When You Are In Doubt
Experiencing spiritual doubt can be lonely, but according to a new study from Barna, it’s much more common than you think. Most Christians have at some point experienced a time of spiritual doubt when they questioned what they believed about their religion or God. But many make it through stronger for having faced their honest questions, especially when they have a community to guide them through it. So how pervasive is doubt, and what is the most common response to it? Whom do people turn to along the way—and how many make it through with their faith intact?
The Pervasiveness of Doubt
The comforting reality is that questioning what you believe about religion or God is commonplace for most American adults who self-identify as Christian (or have in the past) (65%). Just over one-quarter (26%) say they still experience spiritual doubt, while four in 10 (40%) say they have experienced it in the past but have worked through it. Only about one-third (35%) claim to have never experienced it at all. Even devout groups like practicing Christians (19%) still experience doubt, though perhaps because they are the most active in their faith practice and enjoy the support systems and resources of a church community, they are also one of the most likely groups to have worked through their doubt (42%).
Questioning religion or God is commonplace for most who self-identify as Christian.
Having come of age in a more secular and pluralist culture, Millennials (38%) currently experience about twice as much doubt as any of the other generational groups (23% Gen-Xers, 19% Boomers, 20% Elders). Men are also more likely than women to actively experience doubt (32% compared to 20% women). Those who have been through college and encountered an array of ideas, philosophies and worldviews are twice as likely to experience doubt as those who have a high school education or less (37% vs. 19%).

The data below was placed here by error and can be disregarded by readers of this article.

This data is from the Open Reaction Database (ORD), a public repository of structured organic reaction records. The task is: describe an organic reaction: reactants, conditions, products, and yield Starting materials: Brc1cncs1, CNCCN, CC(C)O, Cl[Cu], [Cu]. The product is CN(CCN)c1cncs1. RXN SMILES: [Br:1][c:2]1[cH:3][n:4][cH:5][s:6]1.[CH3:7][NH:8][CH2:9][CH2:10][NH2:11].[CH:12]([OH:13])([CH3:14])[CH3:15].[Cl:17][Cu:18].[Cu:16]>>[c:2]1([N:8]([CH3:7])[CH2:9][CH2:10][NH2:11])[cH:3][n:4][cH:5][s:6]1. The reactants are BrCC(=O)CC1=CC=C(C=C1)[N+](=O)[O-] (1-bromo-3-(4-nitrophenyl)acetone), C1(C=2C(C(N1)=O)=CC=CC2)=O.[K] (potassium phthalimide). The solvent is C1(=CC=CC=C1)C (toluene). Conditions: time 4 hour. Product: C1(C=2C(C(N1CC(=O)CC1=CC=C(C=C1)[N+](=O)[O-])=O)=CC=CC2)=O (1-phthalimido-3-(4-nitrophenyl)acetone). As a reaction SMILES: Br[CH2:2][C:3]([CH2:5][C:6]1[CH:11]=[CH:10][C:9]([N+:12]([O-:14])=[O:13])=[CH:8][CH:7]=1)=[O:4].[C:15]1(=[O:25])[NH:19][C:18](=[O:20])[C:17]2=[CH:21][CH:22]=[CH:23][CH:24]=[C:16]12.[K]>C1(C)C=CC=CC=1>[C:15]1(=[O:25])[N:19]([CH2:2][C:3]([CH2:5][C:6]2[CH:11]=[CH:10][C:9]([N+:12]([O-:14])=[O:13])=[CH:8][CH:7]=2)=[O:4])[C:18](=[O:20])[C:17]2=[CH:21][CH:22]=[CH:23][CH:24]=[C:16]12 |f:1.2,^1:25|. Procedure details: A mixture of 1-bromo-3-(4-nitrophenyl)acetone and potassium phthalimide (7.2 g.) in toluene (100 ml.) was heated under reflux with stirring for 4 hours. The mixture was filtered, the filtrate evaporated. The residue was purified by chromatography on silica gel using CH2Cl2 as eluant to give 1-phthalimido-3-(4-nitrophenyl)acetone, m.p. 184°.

The Response to Doubt
Among those who either currently or previously experienced spiritual doubt, the most common response for about half of them (45%) was to leave their church or worship gatherings. This was also the most common activity to halt even among practicing Christians (36%) and regular churchgoers (33%). Three in 10 adults stopped reading the Bible (29%) and praying (29%), while another quarter (25%) quit talking with friends or family about spirituality, God or religion. Millennials were significantly more likely than other generations to stop doing all of the above, and at rates much higher than the general population. Facing spiritual doubt can also be a quiet experience; four in 10 doubters (39%) didn’t change anything in response to their doubt.
The most common response to spiritual doubt is to leave worship gatherings.
Though doubt may affect one’s spiritual routines, many refuse to sort through their questions alone. Four in 10 (40%) of those who experienced spiritual doubt went to their friends or family to find help or answers, and 19 percent found an ally in their spouse. The church remained a refuge for one in five doubters (22%), and a similar percentage (29%) turned to the scriptures for support.
40% of those who experienced spiritual doubt turned to friends or family.
Surprisingly, only 18 percent of spiritual doubters turned to their pastor or spiritual leader for answers, just before books on God, spirituality or religion (15%). The fact that so few would go to their spiritual leaders (or church, for that matter) may reflect the awkwardness of confiding in the individuals and institution that represent one’s questions, as well as the challenges that ministry leaders face to create safe spaces for doubt. Among practicing Christians, more than half (52%) would turn to scripture, 42% would turn to the church, and one in three (32%) would turn to a pastor or spiritual leader.